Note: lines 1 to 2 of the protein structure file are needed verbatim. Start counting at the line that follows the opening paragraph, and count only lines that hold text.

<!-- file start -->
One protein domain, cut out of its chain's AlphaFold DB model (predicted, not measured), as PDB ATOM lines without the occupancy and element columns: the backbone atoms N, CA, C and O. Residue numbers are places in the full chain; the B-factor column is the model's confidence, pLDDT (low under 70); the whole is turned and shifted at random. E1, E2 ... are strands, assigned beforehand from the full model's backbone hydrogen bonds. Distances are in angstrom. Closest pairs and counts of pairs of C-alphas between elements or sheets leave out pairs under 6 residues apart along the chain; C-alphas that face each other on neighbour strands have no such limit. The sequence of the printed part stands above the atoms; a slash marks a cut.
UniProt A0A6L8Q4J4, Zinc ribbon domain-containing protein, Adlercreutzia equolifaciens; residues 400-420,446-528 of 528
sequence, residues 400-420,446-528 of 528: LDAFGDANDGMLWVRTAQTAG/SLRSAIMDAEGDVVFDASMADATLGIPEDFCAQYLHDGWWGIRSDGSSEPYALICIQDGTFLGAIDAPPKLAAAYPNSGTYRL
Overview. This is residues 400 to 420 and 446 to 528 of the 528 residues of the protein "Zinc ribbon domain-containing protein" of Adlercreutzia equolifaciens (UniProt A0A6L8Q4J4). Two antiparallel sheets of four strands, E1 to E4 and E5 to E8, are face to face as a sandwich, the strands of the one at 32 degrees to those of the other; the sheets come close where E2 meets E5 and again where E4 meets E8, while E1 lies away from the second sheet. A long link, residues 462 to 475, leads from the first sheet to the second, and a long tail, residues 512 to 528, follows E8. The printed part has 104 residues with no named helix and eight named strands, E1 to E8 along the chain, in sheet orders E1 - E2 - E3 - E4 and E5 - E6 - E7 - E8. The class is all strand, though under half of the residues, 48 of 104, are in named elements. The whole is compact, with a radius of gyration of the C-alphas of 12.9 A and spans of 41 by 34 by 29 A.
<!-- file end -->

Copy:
UniProt A0A6L8Q4J4, Zinc ribbon domain-containing protein, Adlercreutzia equolifaciens; residues 400-420,446-528 of 528
sequence, residues 400-420,446-528 of 528: LDAFGDANDGMLWVRTAQTAG/SLRSAIMDAEGDVVFDASMADATLGIPEDFCAQYLHDGWWGIRSDGSSEPYALICIQDGTFLGAIDAPPKLAAAYPNSGTYRL